Link Posted: 3/29/2002 1:47:01 PM EDT
HEaring you guys who insist on buying the indexes regardless of what the market's doing explains a lot about the current market valuation. You guys have been indoctrinated to think the way you do, and have seen that investing doctrine work and make money for however many years you have been watching/participating in the market, because of the upward overall trend of this monster bull market that started in 1982. P/E in general big caps is as high as it was in the late 90's when corporate earnings were kicking ass and future growth seemed unlimited. That optomism about the future somehow justified those prices. Well, now we are seeing the prices in stocks matching what they were before the recession, but the "E" in the ratio is not there. Not only that, there's a lot of justifiable skepticism about the verity of corporate earnings. If you can't see that this is the faltering at the top of a 20-year bull market, and that the path of least resistance is DOWN, not UP as the baby boomers prepare to retire, then what sense does it make to average into a declining market? You shouldn't be thinking about buying the dips so much as selling the rallies. So where the hell is the money going to come from to keep pumping into the market? The Fed has been doing its part printing money like crazy after 9/11 and dropping interest rates down to 40 year lows. The strong dollar has been helping keep foreign money in the game. At best, I think current stock prices can be MAINTAINED in an involatile trading range. That means little promise of capital gains, so what about dividends? Yes, what ABOUT dividends? Most stocks these days don't even pay dividends, and if they do, they'd have to pay at least 5% to match risk-free t-bills. So why take upon the risk of owning stocks when there's little chance of capital appreciation? I think the big owners of stocks are going to be trying to SELL their stocks to guys like you, a little at a time, so there isn't a panic before you wake up that you're taking it in the ass. AKA, a bear market.
Link Posted: 3/29/2002 4:32:21 PM EDT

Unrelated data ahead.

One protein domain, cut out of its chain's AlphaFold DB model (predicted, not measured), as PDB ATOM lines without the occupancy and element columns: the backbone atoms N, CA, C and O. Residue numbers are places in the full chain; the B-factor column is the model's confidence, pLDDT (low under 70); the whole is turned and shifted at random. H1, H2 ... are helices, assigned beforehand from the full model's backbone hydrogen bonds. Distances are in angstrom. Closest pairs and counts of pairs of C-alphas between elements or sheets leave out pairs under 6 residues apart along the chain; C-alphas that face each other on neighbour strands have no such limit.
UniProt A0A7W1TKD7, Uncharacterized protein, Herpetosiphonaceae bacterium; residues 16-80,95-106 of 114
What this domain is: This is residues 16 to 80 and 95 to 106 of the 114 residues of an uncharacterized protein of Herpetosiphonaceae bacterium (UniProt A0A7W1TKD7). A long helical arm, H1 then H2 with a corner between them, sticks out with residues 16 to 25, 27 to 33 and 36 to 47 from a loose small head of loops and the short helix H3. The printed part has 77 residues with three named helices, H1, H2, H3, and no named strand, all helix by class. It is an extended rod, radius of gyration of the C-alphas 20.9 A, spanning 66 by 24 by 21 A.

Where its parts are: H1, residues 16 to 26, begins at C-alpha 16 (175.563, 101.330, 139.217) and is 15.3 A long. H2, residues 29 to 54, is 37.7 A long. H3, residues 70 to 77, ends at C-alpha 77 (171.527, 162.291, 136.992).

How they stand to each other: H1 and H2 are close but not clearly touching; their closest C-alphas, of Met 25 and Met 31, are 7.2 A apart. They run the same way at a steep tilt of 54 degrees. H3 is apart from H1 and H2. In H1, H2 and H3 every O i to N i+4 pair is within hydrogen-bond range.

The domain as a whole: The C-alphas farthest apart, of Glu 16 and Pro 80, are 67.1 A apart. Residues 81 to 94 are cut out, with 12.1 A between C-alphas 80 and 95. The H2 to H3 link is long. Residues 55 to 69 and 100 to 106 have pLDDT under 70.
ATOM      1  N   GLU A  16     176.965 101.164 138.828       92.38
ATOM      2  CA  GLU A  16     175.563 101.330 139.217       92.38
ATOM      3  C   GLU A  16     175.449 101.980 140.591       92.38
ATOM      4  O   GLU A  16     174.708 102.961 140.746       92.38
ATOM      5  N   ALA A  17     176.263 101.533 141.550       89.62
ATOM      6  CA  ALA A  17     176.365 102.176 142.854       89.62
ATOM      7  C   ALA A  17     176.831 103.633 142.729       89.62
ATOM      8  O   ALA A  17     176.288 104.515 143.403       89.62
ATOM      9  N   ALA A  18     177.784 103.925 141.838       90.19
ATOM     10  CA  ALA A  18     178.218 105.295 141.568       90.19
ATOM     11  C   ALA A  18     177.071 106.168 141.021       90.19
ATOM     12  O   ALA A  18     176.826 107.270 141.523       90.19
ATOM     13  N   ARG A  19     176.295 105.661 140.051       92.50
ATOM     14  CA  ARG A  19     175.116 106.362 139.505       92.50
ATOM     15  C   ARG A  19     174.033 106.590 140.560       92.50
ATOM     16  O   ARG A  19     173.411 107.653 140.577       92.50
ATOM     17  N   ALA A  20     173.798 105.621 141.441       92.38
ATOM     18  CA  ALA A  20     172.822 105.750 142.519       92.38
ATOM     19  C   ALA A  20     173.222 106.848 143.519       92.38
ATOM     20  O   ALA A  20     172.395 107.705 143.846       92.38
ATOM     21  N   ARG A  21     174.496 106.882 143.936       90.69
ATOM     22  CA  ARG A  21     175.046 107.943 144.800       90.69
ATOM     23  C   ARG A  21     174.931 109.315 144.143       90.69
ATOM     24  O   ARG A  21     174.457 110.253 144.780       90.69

So, put your money where your mouth is -- sell short and/or buy "put" options. I just made some money off that earlier this week; I bought puts, it dropped like a rock, it started to rally, I bailed on my position, and now I'm ready to repeat the cycle as soon as I see it start to falter again. Long-term, I see that particular stock dropping by about 30%, so I'm not worried about getting wiped out.
Link Posted: 3/29/2002 4:42:46 PM EDT
[url]http://www.prudentbear.com[/url] I got to hear this guy(David Tice) speak here in Dallas at a seminar. Boy was it scary. He made sense and backed it up with data. Talk about doom and gloom. But you know what, he could be right.
Link Posted: 3/29/2002 5:01:18 PM EDT
I just bought some SWEET stocks today!! I got a new looking A1 with trap door for $15, and an aluminum tele for $40. Did I buy low? When should I sell?[:D]
Link Posted: 3/29/2002 5:14:34 PM EDT
[Last Edit: 3/29/2002 5:17:16 PM EDT by Ponyboy]
Every single dime I have in the stock market is in TXN. No bonds, no mutual funds, just stock and options. It's a gamble, but so is life. If you guys keep buying cell phones though I'll be ok. [:)] (edited to add: since the market has been down I've been buying like crazy.)
Link Posted: 3/29/2002 7:44:29 PM EDT
Originally Posted By raven: HEaring you guys who insist on buying the indexes regardless of what the market's doing explains a lot about the current market valuation. You guys have been indoctrinated to think the way you do, and have seen that investing doctrine work and make money for however many years you have been watching/participating in the market, because of the upward overall trend of this monster bull market that started in 1982. P/E in general big caps is as high as it was in the late 90's when corporate earnings were kicking ass and future growth seemed unlimited. That optomism about the future somehow justified those prices. Well, now we are seeing the prices in stocks matching what they were before the recession, but the "E" in the ratio is not there. Not only that, there's a lot of justifiable skepticism about the verity of corporate earnings.
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So far so good.
If you can't see that this is the faltering at the top of a 20-year bull market, and that the path of least resistance is DOWN, not UP as the baby boomers prepare to retire, then what sense does it make to average into a declining market? You shouldn't be thinking about buying the dips so much as selling the rallies.
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So I should be a market timer?
So where the hell is the money going to come from to keep pumping into the market? The Fed has been doing its part printing money like crazy after 9/11 and dropping interest rates down to 40 year lows. The strong dollar has been helping keep foreign money in the game. At best, I think current stock prices can be MAINTAINED in an involatile trading range. That means little promise of capital gains, so what about dividends? Yes, what ABOUT dividends? Most stocks these days don't even pay dividends, and if they do, they'd have to pay at least 5% to match risk-free t-bills. So why take upon the risk of owning stocks when there's little chance of capital appreciation?